Losing $36K Per EV: Ford’s Woes

3rd Qtr Challenges for Blue Oval & Electric Sales

Ford revealed that they are going to reduce their electric vehicle expenditures after a troublesome third quarter, leading to ultimate losses of $36,000 for each EV they sold.

In its most recent financial statement, Ford acknowledged that its Model e division – which is devoted to electric cars and upcoming mobility – incurred losses of $1.3 billion between July and September 2023. The carmaker stated that this sizable deficit can be attributed to “ongoing investment in forthcoming EVs and difficult market conditions.”

The 3rd quarter observed a noteworthy expansion in the sale of electric vehicles, reaching 20,962 units. There was a noticeable 42.5% boost in Mustang Mach-E sales, making the total reach 14,824. On the other hand, the F-150 Lightning didn’t fare well, and Ford reduced its production for this model – though the company attributed other explanations for taking such action.

“Ford is able to adjust the production of gas, hybrid, and electric vehicles to keep up with the rate of EV adoption in a way that its competitors cannot. This is an advantage for customers, who get the products they desire, and Ford itself, as it is able to maximize profitability and cash flow through prudent capital allocation rather than pursuing large-scale expansion at any cost,” said John Lawler, CFO of Ford.

It’s been a trying period for Ford, who have had difficulty keeping up with Tesla’s dramatic price cuts. In an effort to stay competitive, the carmaker lowered the cost of the Mustang Mach-E and ramped up production. Despite these MSRP reductions, the company noted that “Many North American customers interested in buying EVs are unwilling to pay premiums for them over gas or hybrid vehicles.” This suggests that further action may be needed to convince the buying public.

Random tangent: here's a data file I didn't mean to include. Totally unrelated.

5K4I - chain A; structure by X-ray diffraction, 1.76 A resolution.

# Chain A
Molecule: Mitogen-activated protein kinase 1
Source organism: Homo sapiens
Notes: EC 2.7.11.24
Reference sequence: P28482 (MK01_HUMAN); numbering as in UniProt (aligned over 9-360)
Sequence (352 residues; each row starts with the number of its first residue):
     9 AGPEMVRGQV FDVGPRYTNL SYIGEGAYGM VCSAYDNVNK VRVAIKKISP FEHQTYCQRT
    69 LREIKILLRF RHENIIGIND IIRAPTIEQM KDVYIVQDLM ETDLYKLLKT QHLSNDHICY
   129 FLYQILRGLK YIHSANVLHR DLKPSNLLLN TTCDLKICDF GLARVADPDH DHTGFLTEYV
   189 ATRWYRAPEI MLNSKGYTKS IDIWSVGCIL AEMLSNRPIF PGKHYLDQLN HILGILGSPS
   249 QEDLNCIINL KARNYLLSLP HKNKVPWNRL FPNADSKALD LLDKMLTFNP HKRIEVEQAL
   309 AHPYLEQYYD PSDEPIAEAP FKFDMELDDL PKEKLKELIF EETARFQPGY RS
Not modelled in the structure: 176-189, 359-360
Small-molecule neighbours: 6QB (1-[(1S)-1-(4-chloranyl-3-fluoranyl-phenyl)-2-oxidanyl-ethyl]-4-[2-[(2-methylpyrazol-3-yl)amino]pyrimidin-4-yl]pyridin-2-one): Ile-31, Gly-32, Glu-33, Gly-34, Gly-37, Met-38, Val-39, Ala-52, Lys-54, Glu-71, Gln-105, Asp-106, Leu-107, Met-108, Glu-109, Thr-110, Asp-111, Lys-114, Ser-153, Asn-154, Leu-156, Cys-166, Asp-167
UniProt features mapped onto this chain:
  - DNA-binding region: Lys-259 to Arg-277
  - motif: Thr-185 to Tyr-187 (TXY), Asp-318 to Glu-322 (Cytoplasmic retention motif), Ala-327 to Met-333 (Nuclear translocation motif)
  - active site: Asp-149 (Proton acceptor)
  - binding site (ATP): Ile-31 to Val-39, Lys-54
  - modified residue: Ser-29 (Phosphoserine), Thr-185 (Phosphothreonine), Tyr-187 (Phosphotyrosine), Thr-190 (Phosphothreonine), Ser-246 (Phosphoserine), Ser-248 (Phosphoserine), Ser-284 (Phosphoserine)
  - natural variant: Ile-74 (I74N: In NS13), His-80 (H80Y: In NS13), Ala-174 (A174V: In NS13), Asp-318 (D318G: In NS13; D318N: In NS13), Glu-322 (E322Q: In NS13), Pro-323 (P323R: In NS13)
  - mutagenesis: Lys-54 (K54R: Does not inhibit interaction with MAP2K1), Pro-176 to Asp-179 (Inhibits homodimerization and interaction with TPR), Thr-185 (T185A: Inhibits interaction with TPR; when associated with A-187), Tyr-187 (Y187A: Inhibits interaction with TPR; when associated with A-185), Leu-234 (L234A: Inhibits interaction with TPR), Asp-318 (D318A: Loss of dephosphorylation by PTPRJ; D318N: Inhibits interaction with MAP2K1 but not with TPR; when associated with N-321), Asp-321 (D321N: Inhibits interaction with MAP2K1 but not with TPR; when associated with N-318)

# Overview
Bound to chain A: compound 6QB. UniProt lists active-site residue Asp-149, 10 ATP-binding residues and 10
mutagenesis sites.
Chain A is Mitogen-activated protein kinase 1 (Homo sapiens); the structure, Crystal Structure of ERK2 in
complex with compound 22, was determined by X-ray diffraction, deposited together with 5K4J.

Many mainstream brands, such as Chevrolet and Honda, are also finding it difficult to market EVs.Not simply Ford is encountering hardships in the sale of its freshly produced electric cars. Numerous mainstream makers, for instance, Chevrolet and Honda, are also compelled to wrestle with difficulties in publicizing their EV items.

Despite the slower growth rate, Lawler is still convinced that the electric vehicle segment is not stagnating. “The narrative has taken over that EVs aren’t growing; they’re growing,” he stated in the earnings call, according to Automotive News. He went on to explain that the growth rate of electric vehicles is slower than what was initially expected by the industry.

While there will be investment delays, the automaker has clarified that it will not cancel its line of second-generation electric vehicles, which includes a pickup truck and a three-row family vehicle. However, there’s no word yet on how long the company will delay these investments. According to the automaker’s CEO, Jim Lawler, “As demand has softened, we’ll need less capacity in the near term, so we’ll push out that investment until the time when we need to put that capacity in place.” He went on to explain that the company is committed to launching its line of second-generation electric vehicles, but the timeline for the investments has been pushed back for the moment.

Just last week, a compact was arrived at between Ford and the United Auto Workers, which will give rise to an elevation of 25%, occurring across a period of 4 1/2 years.

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